How shall I speak of thee or thy power address,
Thou God of our idolatry, the Press?
By thee, religion, liberty and laws
Exert their influence and advance their cause;
By thee worse plagues than Pharaoh’s land befell,
Diffused, make earth the vestibule of Hell;
Thou fountain, at which drink the good and wise;
Thou ever-bubbling spring of endless lies;
Like Eden’s dead probationary tree,
Knowledge of good and evil is from thee.
McLuhan talked about rapid and extensive communication in a shrinking world. It is a transition similar to the one Daniel Boorstin, identified in his book “The Creators” as the written word replaced the oral tradition. Socrates held to the belief in the power of the spoken word; thankfully Plato recorded his words.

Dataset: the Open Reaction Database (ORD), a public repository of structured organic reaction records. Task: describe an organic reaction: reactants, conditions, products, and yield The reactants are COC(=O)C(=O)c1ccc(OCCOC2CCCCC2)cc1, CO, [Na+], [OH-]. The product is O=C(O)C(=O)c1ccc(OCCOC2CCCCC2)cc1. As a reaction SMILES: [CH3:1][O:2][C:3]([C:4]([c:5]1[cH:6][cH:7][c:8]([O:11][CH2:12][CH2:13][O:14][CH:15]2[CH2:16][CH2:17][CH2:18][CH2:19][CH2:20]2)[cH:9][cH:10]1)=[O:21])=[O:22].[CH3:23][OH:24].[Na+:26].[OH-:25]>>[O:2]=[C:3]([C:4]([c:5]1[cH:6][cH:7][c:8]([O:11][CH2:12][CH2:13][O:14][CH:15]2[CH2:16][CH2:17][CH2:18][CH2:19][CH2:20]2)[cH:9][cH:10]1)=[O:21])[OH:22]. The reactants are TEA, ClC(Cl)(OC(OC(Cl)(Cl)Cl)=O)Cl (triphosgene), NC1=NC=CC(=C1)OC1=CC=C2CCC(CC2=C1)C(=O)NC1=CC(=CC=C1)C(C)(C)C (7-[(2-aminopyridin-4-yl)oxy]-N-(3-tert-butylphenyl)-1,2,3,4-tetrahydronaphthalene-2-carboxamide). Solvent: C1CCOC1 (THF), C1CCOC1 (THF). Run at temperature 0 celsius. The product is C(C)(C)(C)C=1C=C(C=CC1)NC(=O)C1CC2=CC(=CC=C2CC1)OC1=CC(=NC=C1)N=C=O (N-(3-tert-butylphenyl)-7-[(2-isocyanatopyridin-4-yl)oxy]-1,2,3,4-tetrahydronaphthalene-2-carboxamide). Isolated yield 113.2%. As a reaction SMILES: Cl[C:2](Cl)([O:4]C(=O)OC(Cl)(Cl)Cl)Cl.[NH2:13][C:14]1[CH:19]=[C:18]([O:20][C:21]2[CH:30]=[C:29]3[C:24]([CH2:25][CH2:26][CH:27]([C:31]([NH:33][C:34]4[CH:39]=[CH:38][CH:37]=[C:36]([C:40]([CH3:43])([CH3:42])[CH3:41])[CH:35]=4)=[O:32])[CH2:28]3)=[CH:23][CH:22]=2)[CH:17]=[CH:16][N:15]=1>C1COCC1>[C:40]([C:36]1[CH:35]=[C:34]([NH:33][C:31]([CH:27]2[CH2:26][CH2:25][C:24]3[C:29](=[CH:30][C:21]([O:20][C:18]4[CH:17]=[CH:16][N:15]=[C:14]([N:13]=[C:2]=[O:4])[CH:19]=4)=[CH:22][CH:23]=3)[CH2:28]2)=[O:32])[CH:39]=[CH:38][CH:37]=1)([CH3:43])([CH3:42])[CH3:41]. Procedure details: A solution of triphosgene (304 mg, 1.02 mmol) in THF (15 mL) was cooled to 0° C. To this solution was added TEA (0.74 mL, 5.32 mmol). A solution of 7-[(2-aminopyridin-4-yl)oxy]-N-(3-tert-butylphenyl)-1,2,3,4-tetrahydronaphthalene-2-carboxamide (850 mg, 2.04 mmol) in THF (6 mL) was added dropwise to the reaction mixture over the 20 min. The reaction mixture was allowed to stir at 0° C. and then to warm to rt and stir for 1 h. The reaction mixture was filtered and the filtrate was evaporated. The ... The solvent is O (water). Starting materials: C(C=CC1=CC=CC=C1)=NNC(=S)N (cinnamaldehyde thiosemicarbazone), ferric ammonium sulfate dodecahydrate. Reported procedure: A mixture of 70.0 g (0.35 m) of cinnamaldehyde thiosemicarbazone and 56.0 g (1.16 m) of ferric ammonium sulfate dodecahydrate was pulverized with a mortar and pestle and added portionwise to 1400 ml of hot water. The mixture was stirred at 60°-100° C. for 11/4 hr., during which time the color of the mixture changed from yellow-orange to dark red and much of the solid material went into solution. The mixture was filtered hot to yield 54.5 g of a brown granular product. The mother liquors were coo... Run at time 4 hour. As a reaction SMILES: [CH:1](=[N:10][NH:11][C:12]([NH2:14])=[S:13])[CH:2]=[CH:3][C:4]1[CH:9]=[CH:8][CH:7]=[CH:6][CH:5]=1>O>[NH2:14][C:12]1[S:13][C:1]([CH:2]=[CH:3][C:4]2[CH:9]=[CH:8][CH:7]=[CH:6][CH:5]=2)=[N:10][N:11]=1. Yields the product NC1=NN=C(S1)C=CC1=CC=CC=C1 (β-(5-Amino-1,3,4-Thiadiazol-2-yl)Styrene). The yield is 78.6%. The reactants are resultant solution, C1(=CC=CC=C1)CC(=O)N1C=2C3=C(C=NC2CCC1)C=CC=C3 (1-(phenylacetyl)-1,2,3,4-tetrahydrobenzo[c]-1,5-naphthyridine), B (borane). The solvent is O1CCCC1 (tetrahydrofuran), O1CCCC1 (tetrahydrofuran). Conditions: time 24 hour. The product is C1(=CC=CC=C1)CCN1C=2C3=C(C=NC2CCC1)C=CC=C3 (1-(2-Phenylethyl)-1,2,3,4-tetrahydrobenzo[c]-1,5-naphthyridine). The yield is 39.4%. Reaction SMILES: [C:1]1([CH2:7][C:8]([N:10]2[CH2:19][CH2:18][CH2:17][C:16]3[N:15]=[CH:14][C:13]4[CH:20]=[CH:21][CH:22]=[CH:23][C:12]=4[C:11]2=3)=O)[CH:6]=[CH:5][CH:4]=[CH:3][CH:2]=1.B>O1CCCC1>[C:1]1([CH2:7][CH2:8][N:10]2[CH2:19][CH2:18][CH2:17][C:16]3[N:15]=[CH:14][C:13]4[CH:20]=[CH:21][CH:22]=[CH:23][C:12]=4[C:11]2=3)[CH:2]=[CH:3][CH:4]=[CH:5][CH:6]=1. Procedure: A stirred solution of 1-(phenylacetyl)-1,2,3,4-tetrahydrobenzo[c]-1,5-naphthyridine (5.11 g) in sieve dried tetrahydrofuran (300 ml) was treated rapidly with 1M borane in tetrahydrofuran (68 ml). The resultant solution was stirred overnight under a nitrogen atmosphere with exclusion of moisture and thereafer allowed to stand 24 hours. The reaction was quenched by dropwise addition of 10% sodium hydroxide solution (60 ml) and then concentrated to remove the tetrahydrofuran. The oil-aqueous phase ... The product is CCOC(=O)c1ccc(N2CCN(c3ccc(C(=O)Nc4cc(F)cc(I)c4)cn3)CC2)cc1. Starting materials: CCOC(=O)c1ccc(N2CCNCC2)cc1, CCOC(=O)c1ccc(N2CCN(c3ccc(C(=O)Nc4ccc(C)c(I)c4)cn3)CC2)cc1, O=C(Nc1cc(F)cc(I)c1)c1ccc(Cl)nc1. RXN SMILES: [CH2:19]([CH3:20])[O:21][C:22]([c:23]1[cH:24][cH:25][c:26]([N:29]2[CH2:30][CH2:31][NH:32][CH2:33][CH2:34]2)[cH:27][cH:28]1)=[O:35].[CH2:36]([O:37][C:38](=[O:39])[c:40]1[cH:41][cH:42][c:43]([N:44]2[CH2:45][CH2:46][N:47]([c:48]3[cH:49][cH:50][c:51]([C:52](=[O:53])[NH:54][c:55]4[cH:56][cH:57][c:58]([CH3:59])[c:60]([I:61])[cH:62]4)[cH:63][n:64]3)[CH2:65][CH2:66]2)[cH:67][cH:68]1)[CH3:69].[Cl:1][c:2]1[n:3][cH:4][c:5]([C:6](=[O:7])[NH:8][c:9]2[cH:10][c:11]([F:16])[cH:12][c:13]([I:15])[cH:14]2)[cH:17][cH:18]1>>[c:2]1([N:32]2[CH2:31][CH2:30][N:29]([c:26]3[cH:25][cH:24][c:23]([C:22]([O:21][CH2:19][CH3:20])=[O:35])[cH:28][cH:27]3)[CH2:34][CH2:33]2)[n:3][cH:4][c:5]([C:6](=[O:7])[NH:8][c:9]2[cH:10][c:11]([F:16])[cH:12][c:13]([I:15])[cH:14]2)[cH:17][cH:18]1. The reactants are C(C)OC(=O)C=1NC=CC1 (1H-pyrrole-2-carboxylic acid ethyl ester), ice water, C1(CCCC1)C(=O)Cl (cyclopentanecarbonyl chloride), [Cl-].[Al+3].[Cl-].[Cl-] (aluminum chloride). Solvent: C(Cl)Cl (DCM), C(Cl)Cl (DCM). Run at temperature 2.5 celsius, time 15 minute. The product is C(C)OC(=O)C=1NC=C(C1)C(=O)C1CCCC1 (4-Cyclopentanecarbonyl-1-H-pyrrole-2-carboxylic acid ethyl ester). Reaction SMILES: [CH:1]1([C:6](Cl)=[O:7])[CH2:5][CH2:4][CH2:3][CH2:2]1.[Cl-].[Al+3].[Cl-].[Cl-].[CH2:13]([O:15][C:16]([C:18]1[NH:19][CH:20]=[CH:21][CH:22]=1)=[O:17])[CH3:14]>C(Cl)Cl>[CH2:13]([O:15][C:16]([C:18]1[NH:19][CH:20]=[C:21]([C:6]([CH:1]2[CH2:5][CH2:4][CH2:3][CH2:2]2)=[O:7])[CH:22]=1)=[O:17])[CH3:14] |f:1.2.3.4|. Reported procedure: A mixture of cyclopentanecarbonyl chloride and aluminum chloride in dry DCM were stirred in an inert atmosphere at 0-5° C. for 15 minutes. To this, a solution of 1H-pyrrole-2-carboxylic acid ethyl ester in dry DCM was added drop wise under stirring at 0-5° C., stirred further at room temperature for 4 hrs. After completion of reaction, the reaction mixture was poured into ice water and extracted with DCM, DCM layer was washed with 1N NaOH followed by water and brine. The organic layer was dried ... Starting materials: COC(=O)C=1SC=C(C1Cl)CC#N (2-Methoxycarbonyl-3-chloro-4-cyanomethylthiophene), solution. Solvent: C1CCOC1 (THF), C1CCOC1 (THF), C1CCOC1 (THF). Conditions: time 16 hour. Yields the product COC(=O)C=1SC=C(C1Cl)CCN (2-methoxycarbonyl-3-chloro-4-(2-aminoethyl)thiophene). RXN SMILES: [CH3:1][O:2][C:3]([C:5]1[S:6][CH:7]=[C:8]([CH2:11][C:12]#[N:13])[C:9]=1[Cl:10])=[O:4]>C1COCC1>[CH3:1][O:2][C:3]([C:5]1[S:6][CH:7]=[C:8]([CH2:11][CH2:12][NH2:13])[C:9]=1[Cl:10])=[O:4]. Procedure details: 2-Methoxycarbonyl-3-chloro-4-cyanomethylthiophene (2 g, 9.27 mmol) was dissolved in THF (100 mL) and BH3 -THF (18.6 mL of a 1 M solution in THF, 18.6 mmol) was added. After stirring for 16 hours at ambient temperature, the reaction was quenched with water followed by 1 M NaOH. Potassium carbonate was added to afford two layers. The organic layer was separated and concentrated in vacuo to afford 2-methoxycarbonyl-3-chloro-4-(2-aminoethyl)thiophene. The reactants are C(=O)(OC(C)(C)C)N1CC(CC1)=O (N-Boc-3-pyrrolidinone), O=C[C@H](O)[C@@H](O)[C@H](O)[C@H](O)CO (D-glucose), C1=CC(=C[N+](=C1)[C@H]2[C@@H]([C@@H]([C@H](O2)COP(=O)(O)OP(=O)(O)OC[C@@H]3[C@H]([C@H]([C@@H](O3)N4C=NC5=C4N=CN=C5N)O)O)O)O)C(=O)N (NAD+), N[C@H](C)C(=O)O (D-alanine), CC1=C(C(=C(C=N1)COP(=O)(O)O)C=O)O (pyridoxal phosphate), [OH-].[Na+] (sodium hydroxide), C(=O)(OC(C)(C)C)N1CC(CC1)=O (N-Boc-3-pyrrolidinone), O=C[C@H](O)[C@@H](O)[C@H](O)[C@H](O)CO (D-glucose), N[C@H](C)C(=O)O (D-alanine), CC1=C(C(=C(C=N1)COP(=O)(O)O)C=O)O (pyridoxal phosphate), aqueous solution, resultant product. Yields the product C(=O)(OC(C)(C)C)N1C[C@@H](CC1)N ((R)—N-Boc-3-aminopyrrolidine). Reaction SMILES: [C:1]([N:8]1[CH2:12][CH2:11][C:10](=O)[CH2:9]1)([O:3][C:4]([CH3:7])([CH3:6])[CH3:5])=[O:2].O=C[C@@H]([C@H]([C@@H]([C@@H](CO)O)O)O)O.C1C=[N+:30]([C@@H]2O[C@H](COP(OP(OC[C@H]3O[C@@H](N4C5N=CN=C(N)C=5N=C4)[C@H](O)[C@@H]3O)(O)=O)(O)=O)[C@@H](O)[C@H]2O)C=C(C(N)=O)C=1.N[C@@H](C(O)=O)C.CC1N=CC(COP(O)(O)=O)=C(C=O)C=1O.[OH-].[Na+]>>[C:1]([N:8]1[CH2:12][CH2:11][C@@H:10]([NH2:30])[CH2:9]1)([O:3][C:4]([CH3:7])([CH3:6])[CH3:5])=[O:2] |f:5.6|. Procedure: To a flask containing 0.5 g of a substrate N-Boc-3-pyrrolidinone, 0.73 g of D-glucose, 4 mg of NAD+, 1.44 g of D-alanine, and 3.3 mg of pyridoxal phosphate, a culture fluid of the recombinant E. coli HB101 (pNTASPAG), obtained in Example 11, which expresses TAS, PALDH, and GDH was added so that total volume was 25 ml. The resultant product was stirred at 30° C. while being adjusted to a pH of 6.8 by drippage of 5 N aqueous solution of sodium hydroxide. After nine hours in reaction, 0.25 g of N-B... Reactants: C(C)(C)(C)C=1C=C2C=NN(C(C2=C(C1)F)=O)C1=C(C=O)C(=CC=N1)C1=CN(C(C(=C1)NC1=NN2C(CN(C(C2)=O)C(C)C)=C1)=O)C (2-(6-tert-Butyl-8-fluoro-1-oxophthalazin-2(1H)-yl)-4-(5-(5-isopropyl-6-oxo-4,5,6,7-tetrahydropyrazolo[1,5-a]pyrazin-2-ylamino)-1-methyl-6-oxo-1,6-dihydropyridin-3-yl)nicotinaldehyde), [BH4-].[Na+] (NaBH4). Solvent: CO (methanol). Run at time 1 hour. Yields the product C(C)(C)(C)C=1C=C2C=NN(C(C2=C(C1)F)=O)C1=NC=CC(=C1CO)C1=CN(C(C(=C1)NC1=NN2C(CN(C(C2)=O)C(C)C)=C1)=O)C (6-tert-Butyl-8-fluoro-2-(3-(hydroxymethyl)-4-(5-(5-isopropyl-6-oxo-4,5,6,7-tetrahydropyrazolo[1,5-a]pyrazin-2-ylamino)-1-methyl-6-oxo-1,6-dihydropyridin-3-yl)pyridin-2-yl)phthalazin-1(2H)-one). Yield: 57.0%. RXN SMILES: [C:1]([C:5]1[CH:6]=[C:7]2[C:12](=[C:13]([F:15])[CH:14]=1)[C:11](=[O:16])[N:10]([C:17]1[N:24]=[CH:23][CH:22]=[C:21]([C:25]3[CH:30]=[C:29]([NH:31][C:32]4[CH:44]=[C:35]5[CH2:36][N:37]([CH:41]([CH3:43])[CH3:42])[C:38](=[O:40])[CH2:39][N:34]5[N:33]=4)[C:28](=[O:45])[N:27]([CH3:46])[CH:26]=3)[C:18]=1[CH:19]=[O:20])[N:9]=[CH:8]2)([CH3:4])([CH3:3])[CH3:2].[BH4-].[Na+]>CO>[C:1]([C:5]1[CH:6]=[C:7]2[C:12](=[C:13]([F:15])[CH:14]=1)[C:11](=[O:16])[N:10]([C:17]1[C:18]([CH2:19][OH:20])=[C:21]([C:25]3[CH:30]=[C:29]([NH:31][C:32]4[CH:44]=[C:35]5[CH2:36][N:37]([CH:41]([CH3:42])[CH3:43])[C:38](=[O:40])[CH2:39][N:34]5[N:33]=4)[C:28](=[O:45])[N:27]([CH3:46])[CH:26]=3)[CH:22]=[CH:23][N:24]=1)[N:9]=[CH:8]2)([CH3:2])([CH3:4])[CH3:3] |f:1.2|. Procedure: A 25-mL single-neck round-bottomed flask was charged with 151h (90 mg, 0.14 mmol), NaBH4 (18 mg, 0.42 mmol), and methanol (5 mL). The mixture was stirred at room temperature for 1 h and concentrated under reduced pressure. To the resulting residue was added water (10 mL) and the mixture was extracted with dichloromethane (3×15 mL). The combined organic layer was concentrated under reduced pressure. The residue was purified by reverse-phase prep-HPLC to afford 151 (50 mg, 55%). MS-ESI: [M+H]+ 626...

Now the communication is through a new language of computers and social mediaspeak necessary for the global village. The blog and social media are replacing the printed word and even radio and television. The problem is the volume, variety, and multiple sources of information, demand better skills at separating truth from fiction.
For example, the scientist who located, identified, and warned the world about Soviet missiles in Cuba gave another warning before he died. Asked if he would like to work with the new technologies, he said no, because it allows the creation of undetectable, unreal, data, and images. It is impossible to separate real from unreal; deception is disturbingly easy.
Author and medical doctor Michael Crichton identified the challenge in a 2003 address to the Commonwealth Club in San Francisco. His opening paragraph explains: